It has been 4 years since the fourth unit of the Chernobyl Nuclear Power Plant vomited a mixture of uranium, steel and concrete in a plume that narrowly missed Pripyat, a satellite town constructed specially to service the facility. Since then the double rows of poplars dividing Pripyat's main drag have swung themselves skyward ─ tall and handsome ─ while at their feet the grass longs silently for a mower that will never come. If you don't look too closely at the shabbily constructed buildings, the impression is one of an American college campus. The laundry on the balconies was finally taken down ─ two years after the evacuation ─ and only a few broken windows hint at the pillaged contents of the apartments, looted by the very police sent to guard them. The ferris wheel's bright colors are only slightly faded, and the flick of a switch is all that is needed to send it lurching once more into a ghostly, creaking vortex. Completed just before the accident, the stadium waits for the soccer crowds that will never come.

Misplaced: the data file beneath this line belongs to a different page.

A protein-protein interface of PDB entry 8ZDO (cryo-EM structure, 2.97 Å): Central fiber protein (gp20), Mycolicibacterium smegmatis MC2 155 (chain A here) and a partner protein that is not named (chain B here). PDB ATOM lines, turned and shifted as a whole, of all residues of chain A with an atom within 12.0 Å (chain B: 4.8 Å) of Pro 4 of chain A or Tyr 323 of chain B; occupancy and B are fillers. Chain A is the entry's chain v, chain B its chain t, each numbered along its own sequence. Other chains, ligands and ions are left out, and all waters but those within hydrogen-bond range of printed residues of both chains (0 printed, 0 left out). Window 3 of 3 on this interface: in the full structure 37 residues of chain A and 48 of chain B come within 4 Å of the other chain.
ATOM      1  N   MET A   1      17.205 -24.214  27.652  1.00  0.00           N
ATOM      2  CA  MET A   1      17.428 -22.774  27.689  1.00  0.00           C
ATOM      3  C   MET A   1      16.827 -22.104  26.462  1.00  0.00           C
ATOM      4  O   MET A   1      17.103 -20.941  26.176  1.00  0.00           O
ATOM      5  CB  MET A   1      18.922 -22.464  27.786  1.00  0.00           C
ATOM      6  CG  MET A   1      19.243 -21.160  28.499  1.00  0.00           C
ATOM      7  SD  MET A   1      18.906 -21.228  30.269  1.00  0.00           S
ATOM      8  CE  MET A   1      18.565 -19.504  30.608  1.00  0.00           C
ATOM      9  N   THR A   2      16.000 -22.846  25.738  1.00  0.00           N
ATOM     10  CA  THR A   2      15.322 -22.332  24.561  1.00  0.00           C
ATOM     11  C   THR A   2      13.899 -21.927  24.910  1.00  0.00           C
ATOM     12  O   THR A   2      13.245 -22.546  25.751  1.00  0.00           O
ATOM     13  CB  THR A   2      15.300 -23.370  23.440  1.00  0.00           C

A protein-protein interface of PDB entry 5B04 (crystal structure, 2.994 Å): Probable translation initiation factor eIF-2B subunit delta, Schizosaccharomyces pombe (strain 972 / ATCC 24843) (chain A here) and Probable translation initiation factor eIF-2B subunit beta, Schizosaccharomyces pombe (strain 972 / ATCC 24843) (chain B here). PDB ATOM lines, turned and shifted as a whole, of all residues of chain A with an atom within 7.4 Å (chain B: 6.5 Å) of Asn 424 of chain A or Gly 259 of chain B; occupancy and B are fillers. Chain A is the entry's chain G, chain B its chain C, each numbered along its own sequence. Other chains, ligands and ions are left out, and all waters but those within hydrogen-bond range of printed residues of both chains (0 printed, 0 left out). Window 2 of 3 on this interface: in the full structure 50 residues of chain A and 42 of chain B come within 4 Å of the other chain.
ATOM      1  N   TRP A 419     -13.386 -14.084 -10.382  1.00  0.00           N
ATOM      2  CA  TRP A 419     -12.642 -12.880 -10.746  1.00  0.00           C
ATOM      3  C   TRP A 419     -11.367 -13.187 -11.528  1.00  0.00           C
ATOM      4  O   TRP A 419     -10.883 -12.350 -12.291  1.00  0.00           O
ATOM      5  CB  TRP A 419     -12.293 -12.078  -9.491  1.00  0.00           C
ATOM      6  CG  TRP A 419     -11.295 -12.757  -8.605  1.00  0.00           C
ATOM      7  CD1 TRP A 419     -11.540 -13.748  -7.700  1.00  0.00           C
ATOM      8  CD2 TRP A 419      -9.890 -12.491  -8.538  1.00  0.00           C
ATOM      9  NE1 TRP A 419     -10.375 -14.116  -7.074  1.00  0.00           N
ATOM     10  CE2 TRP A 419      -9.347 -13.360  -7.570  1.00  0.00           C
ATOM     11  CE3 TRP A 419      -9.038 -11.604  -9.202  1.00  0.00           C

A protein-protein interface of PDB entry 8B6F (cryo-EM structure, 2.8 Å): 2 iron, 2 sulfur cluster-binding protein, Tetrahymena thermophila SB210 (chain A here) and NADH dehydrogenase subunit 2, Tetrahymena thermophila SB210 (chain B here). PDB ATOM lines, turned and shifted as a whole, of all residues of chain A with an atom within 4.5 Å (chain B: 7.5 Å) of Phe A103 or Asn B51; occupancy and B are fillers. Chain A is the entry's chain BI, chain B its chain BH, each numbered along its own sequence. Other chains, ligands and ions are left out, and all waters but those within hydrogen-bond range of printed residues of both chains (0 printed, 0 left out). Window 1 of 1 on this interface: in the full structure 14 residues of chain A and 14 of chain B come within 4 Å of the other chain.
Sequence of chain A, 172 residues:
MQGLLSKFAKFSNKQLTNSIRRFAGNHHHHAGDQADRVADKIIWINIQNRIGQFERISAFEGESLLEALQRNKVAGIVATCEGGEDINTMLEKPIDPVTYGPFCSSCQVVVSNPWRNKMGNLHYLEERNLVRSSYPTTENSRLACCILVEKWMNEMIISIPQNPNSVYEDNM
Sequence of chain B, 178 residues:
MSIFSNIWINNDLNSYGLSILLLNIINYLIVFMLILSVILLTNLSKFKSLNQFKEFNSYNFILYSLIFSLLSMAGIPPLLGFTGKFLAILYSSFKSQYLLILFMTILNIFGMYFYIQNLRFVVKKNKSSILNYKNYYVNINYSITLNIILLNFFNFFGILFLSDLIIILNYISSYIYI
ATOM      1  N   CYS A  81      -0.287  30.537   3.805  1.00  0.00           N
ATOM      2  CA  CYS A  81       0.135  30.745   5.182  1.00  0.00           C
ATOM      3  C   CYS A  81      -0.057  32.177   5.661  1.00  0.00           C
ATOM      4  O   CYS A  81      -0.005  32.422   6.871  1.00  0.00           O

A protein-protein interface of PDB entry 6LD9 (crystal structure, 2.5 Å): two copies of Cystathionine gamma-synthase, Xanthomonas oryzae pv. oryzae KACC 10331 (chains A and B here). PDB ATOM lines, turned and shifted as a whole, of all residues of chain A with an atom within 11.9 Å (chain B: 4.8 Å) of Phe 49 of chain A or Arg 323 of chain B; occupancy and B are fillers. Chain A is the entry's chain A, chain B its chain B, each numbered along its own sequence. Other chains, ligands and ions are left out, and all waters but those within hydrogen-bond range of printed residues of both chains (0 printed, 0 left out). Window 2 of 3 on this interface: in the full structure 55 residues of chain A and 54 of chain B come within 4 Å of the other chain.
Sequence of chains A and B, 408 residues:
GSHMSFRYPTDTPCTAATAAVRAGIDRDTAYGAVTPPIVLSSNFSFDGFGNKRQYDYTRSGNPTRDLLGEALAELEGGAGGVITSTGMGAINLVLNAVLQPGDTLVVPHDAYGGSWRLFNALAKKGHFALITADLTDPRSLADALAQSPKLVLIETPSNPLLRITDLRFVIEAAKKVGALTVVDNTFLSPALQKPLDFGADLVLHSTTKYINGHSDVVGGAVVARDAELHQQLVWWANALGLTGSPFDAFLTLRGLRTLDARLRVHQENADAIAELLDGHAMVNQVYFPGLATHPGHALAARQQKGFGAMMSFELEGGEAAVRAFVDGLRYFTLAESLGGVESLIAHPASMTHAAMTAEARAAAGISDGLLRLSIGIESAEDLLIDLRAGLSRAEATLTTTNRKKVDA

Everything waits. 13,000 apartments wait for 13,000 families; schools and nurseries wait for the tumult of childhood (Pripyat was a "young" town" ─ with many children); and, inside its concrete tomb, Unit 4 waits for 100,000 years to pass, or perhaps 500,000. By comparison the pharaoh's pyramids will be ephemeral creations indeed. But already the integrity of the structure is failing, and the entire unit will have either to be encased in an outer building or physically removed and buried at some as yet undetermined site.